Raab grilled by Naga Munchetty over sanctions on Russia
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The move follows the news on Thursday that 27 companies were suspended, including energy giant Gazprom and Russia’s largest lender Sberbank. Today’s update includes firms such as real estate company Etalon Group and Russia’s largest provider of digital services Rostelecom. Also included are supermarket chain O’Key and commercial seaport Novorossiysk. London Stock Exchange Group (LSEG) said the decision was taken following “the ongoing deterioration of market conditions” in order to “maintain orderly markets.”
The group added that the situation would remain under review.
Speaking on Thursday after the first wave of suspensions LSEG chief executive David Schwimmer said: “This has been based on sanctions and the ability to run an orderly market.
“Suspensions are driven by those decisions, so if we see any other any other securities affected by sanctions then similar actions will take place.”
Firms linked to Russia have had a turbulent time on London markets since the beginning of the conflict with firms such as Sberbank and Gazprom becoming penny stocks before their final suspension.
Western firms are increasingly distancing themselves from Russia, despite the potential costs.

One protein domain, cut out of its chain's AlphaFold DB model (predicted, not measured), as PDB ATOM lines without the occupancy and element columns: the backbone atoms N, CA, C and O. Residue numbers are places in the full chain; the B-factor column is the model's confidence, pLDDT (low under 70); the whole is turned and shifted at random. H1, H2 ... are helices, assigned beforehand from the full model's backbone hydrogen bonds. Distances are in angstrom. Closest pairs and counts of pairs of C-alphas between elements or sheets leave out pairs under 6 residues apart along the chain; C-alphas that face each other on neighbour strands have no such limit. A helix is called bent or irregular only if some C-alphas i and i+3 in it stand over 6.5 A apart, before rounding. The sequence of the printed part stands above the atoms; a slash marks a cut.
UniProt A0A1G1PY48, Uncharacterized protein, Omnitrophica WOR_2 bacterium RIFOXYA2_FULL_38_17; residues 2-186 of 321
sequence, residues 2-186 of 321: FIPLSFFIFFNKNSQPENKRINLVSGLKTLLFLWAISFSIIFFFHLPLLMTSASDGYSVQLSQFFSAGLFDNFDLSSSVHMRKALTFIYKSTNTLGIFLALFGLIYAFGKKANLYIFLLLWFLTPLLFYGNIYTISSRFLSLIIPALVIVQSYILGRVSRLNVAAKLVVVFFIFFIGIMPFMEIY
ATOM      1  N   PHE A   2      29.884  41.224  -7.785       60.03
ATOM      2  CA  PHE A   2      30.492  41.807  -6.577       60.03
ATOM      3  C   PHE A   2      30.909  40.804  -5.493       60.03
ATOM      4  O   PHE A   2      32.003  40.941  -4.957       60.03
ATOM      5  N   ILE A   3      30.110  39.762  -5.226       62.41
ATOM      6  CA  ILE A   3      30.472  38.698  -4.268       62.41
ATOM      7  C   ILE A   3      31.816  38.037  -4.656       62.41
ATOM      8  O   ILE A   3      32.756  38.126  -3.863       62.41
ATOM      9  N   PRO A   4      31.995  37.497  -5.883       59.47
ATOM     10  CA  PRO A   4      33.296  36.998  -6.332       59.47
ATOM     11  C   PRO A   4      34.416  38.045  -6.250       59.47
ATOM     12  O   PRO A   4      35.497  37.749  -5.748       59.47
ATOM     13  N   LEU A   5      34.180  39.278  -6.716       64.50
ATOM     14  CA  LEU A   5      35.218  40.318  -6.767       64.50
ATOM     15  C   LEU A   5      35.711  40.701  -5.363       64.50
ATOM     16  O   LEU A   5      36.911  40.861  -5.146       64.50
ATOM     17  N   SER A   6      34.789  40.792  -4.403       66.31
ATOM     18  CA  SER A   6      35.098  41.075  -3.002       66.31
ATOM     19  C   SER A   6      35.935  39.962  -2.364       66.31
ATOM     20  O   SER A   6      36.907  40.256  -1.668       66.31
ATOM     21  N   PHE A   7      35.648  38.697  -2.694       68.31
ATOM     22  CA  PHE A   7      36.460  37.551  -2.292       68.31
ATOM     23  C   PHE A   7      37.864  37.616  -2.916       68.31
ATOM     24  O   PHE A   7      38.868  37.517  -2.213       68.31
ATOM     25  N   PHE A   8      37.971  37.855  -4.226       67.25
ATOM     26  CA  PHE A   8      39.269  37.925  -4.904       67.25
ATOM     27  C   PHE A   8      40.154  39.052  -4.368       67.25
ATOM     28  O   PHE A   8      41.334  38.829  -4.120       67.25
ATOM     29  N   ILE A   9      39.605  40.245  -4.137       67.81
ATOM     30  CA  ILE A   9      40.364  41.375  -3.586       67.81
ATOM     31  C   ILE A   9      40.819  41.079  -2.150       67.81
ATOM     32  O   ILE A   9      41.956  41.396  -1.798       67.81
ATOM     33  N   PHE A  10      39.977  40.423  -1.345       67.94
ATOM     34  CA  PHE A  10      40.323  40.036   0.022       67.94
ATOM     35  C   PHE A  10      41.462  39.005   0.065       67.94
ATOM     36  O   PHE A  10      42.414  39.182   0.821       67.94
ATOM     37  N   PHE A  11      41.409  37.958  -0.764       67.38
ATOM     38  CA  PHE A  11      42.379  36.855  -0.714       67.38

This week saw oil majors BP and Shell along with Norway’s Equinor pull out of investments and join ventures in Russia.
Peter Harrison, CEO of asset management firm Schroders, described Russian stocks and bonds as “in the realms of utterly uninvestable” in comments to Reuters.
AJ Bell financial analyst Danni Hewson commented: “No brand wants to be “that company”, the only one that didn’t take a stand when public opinion is so black and white.”
Even those still trading have continued to suffer with Russia focused miners Evraz and Polymetal both losing their place on the FTSE 100 index of biggest firms after their share prices collapsed.
Meanwhile in Russia where many of these firms have their primary listing the Moscow stock exchange has remained closed since Monday.
There has been little indication as to when the market might reopen with the Russian Central Bank only updating its status on a day by day basis.
A popular image shared on social media has been comparing the Moscow Exchange to a collapsing stack of bowls in a glass cabinet, held in place only by the closed door.
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The fear has been a mass-sell off and crash in share prices if and when the market is reopened.
In a bizarre exchange on Russian state TV one market strategist, Alexander Butmanov, heralded the “death of the stock market”, explaining that he would likely end up having to work as “Santa Claus”.
Holding up a bottle of soda he toasted: “Dear stock market, you were close to us, you were interesting, rest in peace dear comrade.”
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